Wednesday, December 18, 2013

Commonwealth v. Mochan case brief

Commonwealth v. Mochan case brief summary
110 A.2d 788 (1955)

Defendant appealed from an order of the Court of Quarter Sessions of Allegheny County (Pennsylvania), which convicted him of a common law offense termed "Immoral Practices and Conduct" by the indictments. The indictments charged defendant with making harassing telephone calls to a married woman. Defendant contended that the conduct charged in the indictments did not constitute a misdemeanor at common law.

Defendant used a four-party line to make numerous telephone calls to the woman, a stranger to him, as often as three times a week, at any hour of the day or night, for a period of over a month. His language on the calls was obscene, lewd and filthy. He suggested intercourse and talked of sodomy.

On appeal, the court held that the indictment's factual charges identified the offense as a common law misdemeanor.

  • In Pennsylvania, the common law of England as to crimes was in force except in so far as it had been abrogated by statute.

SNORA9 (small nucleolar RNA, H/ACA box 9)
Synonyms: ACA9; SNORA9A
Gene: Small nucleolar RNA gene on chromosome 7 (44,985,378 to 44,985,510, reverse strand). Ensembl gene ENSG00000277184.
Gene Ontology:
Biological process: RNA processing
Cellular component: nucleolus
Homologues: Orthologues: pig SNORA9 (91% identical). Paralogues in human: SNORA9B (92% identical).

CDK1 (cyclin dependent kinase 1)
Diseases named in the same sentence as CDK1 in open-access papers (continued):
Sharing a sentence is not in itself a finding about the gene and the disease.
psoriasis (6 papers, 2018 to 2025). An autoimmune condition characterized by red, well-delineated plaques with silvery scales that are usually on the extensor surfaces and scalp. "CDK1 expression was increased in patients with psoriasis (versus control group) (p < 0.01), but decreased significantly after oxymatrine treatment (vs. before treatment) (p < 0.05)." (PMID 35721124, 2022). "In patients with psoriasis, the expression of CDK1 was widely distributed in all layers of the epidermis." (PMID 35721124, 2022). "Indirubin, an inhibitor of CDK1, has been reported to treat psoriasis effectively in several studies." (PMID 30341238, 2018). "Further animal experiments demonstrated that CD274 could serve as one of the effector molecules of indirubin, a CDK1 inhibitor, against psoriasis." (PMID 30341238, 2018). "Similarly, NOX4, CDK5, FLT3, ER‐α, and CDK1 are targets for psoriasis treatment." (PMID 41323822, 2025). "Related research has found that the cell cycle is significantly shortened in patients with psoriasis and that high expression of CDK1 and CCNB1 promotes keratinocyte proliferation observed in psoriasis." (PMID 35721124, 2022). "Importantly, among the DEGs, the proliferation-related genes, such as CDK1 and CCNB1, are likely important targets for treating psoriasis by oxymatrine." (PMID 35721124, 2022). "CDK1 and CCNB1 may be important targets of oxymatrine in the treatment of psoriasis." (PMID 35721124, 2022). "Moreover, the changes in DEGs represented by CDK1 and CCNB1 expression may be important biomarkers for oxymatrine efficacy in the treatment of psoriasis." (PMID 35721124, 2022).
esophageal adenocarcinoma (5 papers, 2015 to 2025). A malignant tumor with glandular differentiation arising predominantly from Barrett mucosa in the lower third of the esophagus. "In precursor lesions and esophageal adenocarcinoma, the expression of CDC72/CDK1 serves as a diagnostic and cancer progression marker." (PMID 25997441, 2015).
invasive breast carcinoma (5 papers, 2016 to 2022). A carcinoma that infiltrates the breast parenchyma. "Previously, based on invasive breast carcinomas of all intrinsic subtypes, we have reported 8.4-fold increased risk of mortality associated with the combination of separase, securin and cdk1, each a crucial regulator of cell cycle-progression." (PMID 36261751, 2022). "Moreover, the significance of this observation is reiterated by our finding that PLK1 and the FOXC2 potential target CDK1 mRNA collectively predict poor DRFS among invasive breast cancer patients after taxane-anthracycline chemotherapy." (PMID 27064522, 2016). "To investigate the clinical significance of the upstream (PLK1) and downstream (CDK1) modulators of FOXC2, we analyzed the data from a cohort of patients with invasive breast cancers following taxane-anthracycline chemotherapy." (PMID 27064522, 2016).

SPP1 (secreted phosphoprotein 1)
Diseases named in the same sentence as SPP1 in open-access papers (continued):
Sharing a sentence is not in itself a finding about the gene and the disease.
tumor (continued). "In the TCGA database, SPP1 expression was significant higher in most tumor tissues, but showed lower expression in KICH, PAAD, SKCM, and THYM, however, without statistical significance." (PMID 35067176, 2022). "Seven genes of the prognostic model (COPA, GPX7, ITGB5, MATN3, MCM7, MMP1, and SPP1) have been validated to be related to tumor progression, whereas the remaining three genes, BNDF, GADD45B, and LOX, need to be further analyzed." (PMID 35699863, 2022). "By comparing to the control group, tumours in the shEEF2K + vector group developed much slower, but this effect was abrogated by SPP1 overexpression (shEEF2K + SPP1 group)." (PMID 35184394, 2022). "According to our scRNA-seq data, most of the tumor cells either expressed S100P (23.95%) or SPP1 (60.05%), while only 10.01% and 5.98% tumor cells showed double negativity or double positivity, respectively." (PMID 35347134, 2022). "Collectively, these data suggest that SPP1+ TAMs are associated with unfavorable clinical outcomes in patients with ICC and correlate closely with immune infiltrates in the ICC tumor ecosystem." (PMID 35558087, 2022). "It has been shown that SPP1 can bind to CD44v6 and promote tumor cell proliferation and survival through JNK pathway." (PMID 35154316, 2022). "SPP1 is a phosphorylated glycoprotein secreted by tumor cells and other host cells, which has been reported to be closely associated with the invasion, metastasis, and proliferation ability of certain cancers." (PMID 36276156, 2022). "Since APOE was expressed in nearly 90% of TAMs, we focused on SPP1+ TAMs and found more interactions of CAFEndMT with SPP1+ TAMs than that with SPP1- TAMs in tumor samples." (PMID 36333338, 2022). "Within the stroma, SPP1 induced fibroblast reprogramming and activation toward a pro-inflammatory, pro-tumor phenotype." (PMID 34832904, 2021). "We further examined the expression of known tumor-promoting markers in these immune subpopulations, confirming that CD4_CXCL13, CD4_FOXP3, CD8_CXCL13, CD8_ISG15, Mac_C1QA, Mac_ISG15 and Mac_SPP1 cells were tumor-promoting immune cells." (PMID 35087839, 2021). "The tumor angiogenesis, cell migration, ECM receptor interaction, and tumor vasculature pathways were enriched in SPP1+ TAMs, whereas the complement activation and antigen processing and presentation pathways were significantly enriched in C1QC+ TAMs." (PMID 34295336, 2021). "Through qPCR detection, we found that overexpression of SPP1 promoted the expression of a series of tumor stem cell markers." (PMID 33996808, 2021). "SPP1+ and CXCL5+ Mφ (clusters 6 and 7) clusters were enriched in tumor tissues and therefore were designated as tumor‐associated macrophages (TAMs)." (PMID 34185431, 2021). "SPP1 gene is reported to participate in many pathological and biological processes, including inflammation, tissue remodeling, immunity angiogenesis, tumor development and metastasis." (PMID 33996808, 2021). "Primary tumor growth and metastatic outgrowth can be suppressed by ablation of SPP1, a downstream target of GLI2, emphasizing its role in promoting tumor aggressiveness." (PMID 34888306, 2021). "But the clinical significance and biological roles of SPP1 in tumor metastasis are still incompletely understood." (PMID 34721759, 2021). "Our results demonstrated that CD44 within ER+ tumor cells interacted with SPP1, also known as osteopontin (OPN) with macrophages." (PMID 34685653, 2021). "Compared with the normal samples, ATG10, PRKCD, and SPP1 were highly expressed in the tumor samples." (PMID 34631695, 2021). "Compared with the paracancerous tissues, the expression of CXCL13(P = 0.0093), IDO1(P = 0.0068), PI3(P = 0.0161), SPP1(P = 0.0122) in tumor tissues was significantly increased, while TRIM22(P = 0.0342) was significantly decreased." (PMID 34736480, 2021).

• There was no statute addressing defendant's conduct. 
  • It did not matter that there was no precedent for the crime because the test was whether the alleged crime could have been prosecuted and punished under common law. 
  • Defendant's conduct was a crime because it openly outraged decency and was injurious to public morals. 
  • Although endeavoring to persuade a married woman to commit adultery was not indictable, defendant's conduct evidenced a criminal intent beyond the mere solicitation of adultery. 
  • The telephone operator, or anyone on defendant's four-party telephone line, could have listened in on the conversations and heard the obscene comments.
The court affirmed defendant's conviction.

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